Ugly Truths About Working in Taiwan


#213

Yea he was an ass, glad I didn’t buy his book.


#214

You gotta see thsi article from CNA. Please allow me to quote the whole thing:

Taipei, July 12 (CNA) More than 30 percent of Taiwanese in their thirties don’t have steady jobs while the majority of people in that age group are heavy in debt, according to a poll released Thursday by the 1111 Job Bank.

The poll conducted between June 26 and July 10 among 1,146 people between the ages of 18 to 39 found 32.72 percent of Taiwanese in their thirties don’t have steady jobs, including 24.6 percent who are unemployed and 8.12 percent who are freelancing. The survey also showed that their first monthly salary is only NT$25,930 (US$849.92) on average.

According to the poll, nearly 53 percent of Taiwanese in their thirties are heavy in debt. They need to pay NT$12,150 (US$398.25) per month in debt on average. In other words, 41.76 percent of their salary is used for the payment of debts.

Ho Chi-sheng (何啟聖), vice president of the job bank, said unemployment, low pay and working poverty have been the bane among the 30 somethings.

According to a 2017 survey conducted by the Directorate-General of Budget, Accounting and Statistics (DGBAS), Taiwanese in their thirties contributed the highest percentage of jobless people among all working age groups in Taiwan, while nearly half of those polled earn less than NT$30,000 (US$983.28).

Meanwhile, nearly 40 percent of those aged 39 and below polled in the survey even made less than NT$30,000.

While people normally see their career takeoff at some point in their thirties, results of the survey have shown otherwise, to say the least, Ho said.

In such difficult times, the job bank executive advised young people in Taiwan to at least hold on to their jobs while acquiring new skills, rather than sit around and do nothing.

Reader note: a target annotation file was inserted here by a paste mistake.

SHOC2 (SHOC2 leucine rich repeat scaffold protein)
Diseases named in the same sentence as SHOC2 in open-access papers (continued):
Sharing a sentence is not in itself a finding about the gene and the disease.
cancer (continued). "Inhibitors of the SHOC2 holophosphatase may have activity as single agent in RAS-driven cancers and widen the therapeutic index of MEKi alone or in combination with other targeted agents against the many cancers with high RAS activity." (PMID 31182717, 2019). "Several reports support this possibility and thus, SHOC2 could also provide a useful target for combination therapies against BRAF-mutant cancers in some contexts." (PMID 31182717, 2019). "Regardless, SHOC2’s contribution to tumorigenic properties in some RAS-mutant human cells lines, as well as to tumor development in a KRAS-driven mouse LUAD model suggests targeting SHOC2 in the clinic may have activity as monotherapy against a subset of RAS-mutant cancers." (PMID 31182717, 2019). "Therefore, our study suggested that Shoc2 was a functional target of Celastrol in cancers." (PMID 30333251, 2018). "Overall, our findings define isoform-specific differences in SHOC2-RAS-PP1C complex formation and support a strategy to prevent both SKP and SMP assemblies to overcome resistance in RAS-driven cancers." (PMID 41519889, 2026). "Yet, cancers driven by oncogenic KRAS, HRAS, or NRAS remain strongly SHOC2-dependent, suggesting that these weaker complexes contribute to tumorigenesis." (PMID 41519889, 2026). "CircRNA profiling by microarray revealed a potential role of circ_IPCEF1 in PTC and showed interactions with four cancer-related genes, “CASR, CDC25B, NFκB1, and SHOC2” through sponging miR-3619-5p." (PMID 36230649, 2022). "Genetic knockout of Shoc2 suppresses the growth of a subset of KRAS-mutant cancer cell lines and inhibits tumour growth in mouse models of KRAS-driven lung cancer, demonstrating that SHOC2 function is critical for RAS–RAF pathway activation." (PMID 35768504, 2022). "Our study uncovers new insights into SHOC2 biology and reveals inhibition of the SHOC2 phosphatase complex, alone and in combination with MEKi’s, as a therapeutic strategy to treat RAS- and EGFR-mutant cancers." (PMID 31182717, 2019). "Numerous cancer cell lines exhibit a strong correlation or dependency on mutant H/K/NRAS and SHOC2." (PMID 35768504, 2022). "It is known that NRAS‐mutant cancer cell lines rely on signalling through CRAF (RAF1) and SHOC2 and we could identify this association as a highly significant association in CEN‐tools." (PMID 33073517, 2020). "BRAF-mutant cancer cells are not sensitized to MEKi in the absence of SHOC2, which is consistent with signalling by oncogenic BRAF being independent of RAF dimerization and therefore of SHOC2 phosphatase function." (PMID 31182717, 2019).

This may be their only way to get out of poverty because no money means no hope, he added.


Thta last line reminds me of a neighbor I buy furniture from. She has a hard working kid who helps them with furniture moving in his spare time. well, she asks me to help him find a better job. I mean, he’s fresh out of college, amkeing about a 1000 a day as a reporter. "His hardships? “he has to wake up at 5am to go to woek, salary is bad, bla bla”, says Mom, who is CONSTANTLY telling him to quit, that it is too hard, that she can’t stand to see him suffer. I just stare at her and think of what we call ni nis in Central America, kids that do not study nor work, but live off parents and eventually turn to a life of crime “because whorking is so hard and they want the jet set life”… of the rich kids who really do not work but live off their parents… Get the picture?


#215

Yea I read that article yesterday…totally agree basically says what I see everyday around me and on TW news. Startling statistics but can’t say im surprised. Its worse than I thought. Part of becoming an adult used to be making enough to be self sufficient, eventually own a house, take care of parents, save money for retirement, have money for kids…Not in Taiwan, not anymore. Hopefully people will take up and push for change, not sure what the solution is though as the problems are many.